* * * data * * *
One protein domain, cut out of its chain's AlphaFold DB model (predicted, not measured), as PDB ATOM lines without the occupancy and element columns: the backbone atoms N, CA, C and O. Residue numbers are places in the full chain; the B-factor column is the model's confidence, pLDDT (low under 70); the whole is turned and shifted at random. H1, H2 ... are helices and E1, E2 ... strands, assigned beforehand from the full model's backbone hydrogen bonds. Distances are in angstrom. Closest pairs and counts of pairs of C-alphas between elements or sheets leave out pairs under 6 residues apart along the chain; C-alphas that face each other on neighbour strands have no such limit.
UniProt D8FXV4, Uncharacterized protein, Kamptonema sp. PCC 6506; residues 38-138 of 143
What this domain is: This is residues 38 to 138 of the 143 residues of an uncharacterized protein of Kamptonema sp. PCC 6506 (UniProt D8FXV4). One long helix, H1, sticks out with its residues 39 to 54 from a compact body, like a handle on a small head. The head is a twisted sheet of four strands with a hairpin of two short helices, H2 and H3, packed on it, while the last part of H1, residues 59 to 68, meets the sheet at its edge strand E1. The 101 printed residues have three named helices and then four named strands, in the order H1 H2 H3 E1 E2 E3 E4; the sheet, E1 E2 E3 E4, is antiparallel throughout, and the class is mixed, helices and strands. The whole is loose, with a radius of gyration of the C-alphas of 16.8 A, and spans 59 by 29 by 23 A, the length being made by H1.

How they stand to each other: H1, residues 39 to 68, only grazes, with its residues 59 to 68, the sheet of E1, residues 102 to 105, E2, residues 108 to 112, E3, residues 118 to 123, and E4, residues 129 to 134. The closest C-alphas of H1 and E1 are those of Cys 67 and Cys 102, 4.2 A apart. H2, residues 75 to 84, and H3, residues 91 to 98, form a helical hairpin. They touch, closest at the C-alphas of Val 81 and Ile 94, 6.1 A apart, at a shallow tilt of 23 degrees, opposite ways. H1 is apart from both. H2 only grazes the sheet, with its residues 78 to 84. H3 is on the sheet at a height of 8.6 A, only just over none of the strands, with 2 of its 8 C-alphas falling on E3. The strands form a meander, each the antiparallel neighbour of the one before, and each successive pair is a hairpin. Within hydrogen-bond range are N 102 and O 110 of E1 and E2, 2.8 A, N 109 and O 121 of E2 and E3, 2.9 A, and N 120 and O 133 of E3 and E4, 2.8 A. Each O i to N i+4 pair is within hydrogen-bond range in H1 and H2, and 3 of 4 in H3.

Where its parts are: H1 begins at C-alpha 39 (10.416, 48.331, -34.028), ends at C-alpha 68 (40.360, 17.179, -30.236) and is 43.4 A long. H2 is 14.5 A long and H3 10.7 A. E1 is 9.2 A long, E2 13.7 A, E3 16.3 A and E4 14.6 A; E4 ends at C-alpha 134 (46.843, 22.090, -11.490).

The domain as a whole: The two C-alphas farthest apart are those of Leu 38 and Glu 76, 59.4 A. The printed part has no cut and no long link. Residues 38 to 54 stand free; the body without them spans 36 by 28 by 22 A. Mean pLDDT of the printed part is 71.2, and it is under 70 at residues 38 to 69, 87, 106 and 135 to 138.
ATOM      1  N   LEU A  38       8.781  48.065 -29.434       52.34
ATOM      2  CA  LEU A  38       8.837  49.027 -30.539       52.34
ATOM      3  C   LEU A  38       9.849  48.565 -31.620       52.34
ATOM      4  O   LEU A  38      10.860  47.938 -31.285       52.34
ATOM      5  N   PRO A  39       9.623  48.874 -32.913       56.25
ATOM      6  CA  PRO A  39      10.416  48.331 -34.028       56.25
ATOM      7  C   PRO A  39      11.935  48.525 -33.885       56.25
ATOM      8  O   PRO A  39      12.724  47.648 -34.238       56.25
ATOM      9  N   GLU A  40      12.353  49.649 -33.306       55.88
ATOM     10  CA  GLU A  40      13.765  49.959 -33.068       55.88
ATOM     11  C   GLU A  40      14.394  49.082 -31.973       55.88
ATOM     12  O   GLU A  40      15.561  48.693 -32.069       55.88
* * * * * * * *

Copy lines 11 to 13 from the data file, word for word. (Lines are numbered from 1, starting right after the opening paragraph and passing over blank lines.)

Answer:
ATOM      6  CA  PRO A  39      10.416  48.331 -34.028       56.25
ATOM      7  C   PRO A  39      11.935  48.525 -33.885       56.25
ATOM      8  O   PRO A  39      12.724  47.648 -34.238       56.25